SALT LAKE CITY –The Brain Injury Alliance of Utah reports that, in the state of Utah each year, 20,000 people receive brain injuries, 2,000 are hospitalized and 500 die.
“I got my concussion playing football. I got hit and I didn’t remember anything after that," said teen football player Austin Price.
"I had problems learning new things,” said Morgan Neibar, who suffered a concussion. “I had problems remembering what I already knew.”
Several Utah teens who suffered concussions shared their stories at a conference hosted at the Northwest Recreation Center Tuesday, hoping to raise awareness about the dangers of sports-related head injuries.
The Brain Injury Alliance of Utah reports nearly half of all emergency room visits for concussions are from children, ages 10 to 19 years old.
Clearfield High sophomore Allyson Barraza suffered a concussion playing soccer and said it took her years to recover because she didn’t visit a doctor right away.
“I kept playing after I first got my concussion because I didn’t know the symptoms at first,” she said.
George Gehling from the Brain Injury Alliance said it’s common for teens not to recognize the signs of a brain injury.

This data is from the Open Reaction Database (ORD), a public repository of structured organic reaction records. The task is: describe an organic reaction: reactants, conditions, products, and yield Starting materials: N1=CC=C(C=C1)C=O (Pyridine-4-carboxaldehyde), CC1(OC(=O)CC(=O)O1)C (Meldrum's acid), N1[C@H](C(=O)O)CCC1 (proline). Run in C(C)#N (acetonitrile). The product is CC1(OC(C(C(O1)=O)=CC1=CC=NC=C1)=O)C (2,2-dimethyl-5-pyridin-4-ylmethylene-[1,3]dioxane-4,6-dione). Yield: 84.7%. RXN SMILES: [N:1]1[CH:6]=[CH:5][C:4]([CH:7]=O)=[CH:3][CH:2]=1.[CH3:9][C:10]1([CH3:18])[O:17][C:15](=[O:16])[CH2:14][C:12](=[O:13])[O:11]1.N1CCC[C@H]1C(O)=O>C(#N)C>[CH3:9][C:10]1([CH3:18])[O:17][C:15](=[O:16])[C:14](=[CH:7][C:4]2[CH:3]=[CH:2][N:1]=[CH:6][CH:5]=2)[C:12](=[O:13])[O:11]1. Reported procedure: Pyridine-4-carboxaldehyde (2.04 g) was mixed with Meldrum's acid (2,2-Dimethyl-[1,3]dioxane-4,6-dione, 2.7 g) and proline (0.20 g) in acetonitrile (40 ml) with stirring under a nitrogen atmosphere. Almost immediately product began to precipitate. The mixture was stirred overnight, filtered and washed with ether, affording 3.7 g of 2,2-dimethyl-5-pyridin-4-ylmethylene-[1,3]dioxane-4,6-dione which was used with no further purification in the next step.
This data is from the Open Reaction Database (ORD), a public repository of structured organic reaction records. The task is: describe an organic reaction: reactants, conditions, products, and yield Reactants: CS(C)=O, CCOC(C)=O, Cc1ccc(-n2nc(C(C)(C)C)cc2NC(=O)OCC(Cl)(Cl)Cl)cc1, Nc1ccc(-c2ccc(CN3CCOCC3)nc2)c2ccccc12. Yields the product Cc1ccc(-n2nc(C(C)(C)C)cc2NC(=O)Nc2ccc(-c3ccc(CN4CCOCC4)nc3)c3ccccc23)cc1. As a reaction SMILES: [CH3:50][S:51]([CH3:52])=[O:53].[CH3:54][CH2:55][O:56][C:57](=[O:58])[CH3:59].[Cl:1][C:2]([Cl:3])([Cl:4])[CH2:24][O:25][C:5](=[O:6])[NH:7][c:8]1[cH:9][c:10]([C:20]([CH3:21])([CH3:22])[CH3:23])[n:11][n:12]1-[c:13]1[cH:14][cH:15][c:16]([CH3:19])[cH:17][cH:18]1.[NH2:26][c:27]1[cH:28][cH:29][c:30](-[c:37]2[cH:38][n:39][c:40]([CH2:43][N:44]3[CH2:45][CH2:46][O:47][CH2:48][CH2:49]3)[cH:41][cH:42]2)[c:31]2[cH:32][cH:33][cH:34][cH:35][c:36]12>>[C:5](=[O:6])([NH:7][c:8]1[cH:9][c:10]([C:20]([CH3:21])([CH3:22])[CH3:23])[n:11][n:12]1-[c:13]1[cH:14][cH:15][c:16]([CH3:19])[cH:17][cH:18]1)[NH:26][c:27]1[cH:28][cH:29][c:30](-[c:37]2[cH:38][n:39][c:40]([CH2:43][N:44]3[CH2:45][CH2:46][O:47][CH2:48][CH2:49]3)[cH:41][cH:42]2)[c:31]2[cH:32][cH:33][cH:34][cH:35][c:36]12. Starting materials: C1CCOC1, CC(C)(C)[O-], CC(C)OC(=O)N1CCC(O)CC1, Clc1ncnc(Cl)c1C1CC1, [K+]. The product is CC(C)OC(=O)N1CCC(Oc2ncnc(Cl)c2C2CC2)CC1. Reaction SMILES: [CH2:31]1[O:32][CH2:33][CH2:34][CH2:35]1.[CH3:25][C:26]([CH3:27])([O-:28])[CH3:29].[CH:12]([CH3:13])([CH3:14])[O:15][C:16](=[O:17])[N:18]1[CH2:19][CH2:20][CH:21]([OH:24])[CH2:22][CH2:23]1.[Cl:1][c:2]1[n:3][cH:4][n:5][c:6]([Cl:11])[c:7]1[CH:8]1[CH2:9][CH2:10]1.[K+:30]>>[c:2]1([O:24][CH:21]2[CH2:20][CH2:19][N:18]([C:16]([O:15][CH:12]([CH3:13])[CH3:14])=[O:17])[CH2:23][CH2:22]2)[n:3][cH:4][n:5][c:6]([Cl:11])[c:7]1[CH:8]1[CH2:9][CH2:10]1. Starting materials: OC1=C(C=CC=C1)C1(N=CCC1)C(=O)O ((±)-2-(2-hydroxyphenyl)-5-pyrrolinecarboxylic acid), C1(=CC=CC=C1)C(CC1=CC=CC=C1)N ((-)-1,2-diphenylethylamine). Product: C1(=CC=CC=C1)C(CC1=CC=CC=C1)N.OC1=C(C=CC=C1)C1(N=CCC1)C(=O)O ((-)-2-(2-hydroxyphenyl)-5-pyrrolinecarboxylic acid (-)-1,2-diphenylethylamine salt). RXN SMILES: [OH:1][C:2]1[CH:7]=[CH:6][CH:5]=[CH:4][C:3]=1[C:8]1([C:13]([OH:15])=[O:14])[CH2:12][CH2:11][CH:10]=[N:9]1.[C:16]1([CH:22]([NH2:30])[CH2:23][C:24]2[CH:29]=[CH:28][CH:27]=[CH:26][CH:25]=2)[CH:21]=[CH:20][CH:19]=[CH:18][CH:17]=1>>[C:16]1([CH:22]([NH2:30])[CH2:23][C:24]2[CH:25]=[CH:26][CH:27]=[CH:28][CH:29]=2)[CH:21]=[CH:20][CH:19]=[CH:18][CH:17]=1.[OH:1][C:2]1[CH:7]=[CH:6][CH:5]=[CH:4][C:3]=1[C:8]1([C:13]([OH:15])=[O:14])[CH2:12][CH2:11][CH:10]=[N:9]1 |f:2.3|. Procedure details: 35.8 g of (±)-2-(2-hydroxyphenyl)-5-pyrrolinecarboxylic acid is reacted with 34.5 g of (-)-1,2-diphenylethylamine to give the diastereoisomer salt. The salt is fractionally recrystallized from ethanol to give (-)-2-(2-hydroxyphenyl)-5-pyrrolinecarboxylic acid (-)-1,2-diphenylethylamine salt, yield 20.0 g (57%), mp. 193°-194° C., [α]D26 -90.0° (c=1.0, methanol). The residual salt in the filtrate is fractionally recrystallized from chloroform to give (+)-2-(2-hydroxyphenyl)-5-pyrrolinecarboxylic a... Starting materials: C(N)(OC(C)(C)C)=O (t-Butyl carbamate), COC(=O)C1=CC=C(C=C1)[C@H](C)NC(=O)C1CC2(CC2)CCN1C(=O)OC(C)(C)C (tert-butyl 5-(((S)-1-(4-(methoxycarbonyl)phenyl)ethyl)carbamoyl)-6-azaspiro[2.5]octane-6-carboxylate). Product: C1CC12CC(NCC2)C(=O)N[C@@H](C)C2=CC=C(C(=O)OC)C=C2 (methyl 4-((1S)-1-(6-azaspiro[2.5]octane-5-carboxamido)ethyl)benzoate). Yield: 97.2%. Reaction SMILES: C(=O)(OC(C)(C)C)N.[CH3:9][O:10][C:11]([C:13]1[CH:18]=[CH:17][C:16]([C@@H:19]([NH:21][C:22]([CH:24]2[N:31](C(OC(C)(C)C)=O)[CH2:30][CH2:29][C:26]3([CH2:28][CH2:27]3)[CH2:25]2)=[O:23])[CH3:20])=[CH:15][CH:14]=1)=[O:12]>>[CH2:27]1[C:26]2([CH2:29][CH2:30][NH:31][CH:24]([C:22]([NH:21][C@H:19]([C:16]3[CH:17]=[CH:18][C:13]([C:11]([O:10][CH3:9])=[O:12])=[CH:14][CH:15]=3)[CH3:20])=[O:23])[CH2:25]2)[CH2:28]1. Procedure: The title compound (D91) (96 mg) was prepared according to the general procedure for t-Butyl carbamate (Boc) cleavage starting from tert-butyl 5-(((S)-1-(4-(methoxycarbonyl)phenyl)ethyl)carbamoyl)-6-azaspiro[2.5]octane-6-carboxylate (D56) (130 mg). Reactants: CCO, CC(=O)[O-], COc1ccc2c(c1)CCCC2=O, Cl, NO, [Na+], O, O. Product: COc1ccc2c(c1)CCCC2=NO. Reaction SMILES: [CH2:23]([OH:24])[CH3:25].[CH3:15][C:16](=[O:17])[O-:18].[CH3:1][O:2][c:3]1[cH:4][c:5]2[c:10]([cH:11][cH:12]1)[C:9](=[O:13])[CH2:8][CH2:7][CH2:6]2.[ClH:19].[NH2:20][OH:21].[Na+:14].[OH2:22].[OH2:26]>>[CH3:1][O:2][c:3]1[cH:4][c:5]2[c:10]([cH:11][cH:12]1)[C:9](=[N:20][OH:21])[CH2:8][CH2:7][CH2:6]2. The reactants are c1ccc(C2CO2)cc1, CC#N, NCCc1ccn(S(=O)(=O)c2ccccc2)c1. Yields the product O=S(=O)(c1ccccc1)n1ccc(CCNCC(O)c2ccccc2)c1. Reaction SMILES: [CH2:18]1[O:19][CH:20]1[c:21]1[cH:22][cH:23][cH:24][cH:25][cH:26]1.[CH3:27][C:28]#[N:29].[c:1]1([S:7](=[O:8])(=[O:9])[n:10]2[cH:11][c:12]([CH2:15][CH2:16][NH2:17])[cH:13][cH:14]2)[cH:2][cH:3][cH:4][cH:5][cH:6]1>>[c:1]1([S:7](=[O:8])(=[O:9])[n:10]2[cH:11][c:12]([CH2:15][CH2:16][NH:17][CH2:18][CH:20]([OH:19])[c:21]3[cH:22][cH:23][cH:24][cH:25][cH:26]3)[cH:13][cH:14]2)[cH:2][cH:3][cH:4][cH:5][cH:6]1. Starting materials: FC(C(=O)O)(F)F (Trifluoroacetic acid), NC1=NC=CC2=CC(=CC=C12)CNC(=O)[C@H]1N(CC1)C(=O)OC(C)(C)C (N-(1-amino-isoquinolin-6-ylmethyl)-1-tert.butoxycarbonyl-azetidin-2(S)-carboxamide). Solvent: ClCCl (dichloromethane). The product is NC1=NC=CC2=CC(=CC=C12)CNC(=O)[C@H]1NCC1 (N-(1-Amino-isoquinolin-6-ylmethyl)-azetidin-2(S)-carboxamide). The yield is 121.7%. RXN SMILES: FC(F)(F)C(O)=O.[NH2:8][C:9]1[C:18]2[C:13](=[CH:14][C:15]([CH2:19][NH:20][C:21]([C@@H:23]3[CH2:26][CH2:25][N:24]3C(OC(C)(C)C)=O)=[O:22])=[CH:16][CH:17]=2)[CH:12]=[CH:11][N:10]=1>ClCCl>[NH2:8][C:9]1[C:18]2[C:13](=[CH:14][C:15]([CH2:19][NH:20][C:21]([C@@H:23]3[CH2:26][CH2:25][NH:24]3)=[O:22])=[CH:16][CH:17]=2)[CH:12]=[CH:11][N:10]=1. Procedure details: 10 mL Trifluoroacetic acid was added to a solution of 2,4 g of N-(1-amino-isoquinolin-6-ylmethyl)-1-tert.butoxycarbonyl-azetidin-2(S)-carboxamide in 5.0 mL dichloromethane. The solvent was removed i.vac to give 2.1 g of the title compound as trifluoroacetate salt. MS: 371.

“Lots of kids are out there, playing sports, for example, and they have no idea what a brain injury is, what a concussion is, what the symptoms are,” he said.
University of Utah Asst. Professor of Neurology Dr. Safdar Ansari talked about some of the long-term consequences of head injuries.
"They cause a pretty global dysfunction in the brain, both at the cellular level and at a larger scale, which can predispose [people] to pretty significant challenges, both in learning and cognitive function and social functioning,” Ansari said.
He said it's important for teens to protect themselves when they're playing sports.
“Helmet awareness would actually be the number one way to prevent or minimize a head injury in any sort of athletic sport that teens play,” he said.
As part of their push to raise awareness, the Brain Injury Alliance is offering $5 helmets to anyone who wants them. They can be picked up at their office, located in Murray, 5280 S. Commerce Drive, or ordered online at biau.org.